Bella & r & & r & by TAMMY MARSHALL & r & & r & & lt;span class= "dropcap " & C & lt;/span & anadians loved director Alejandro Gomez Monteverde's Bella. It won the People's Choice Award at the Toronto International Film Festival in 2007, thus verifying that Canada is full of bleeding hearts.
This mushy-gushy heart-rending tale focuses on a Mexican-American (Eduardo Verastegui) who's about to become a big-time soccer player. Instead, Jos & eacute; causes a horrible accident that ends his career and leaves him working as a chef in his brother Manny's restaurant. When his brother fires a woman named Nina (Tammy Blanchard) for repeated tardiness, Jos & eacute; walks out and follows her around New York. While plot inconsistencies sprout during their trek, at least a few brief moments of original thought, directing and realism spring into the film.
When Nina enters a convenience store, and the focus of the plot shifts to a conflict between two characters never seen again in the film, for the first time the movie doesn't whimper about its open wounds. Alas, these two fighting New Yorkers are never seen again -- even though the contrast between them suggests a need for cultural understanding somewhat in the vein of a 1980s Spike Lee joint.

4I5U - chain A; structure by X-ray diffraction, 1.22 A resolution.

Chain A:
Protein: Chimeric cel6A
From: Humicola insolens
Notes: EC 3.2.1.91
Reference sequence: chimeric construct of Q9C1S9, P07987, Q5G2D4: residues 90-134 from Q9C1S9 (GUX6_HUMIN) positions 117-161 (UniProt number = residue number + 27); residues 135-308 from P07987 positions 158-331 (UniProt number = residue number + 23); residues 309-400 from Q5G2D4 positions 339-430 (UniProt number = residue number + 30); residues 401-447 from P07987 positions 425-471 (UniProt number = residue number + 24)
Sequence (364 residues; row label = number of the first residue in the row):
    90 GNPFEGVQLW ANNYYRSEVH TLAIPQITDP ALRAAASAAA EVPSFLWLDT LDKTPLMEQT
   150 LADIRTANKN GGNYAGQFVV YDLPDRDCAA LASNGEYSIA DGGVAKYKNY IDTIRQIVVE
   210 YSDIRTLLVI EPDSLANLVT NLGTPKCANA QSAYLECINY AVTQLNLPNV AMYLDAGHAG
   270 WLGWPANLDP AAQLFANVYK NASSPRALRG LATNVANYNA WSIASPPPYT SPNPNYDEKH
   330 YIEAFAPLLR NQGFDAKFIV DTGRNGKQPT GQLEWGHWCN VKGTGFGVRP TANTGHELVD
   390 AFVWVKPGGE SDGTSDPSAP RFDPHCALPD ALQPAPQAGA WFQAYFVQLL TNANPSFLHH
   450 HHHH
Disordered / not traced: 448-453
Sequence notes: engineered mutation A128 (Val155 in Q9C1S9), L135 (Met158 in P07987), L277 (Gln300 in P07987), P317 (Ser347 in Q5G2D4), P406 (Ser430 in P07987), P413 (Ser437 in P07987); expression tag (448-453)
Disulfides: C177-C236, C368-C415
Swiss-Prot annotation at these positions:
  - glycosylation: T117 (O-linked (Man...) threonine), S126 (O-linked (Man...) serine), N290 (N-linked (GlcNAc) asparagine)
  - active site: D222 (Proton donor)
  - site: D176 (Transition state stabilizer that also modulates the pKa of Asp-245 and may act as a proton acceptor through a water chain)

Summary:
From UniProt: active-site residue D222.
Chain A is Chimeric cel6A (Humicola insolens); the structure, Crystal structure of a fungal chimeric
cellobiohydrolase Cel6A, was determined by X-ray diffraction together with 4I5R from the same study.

The rest of Bella screams for a shot of insulin. Jos & eacute; finds out that Nina is pregnant and planning an abortion. They wander and Jos & eacute; has flashbacks about his accident; he very nearly gets to the point of begging Nina to keep her child.
He takes her to meet his family. Happy and laughing, they talk and smile their sugary smiles. Nina comments to Jos & eacute; that he is so lucky to have such a wonderful family. If only she had that, she might feel able to give birth to her child and be a parent. Let's see -- two adults in a world of hurt, the potential for having a child who will need a nice family, a celebration of the happiness that a supportive family can bring ... can anybody not guess where this is headed?
Right toward a sticky-sweet ending. But then maybe this is the kind of stuff people need to see right now. At least Canadians do. (Rated PG-13)
The new one is smart and funny and action-packed, and it’s bigger and better and sleeker. And Downey does it again, this time ramping up Stark’s arrogant wisecracking, telling anyone who’ll listen (mostly women) that, via the creation of his powerful Iron Man suit, he’s brought years of uninterrupted peace to the world.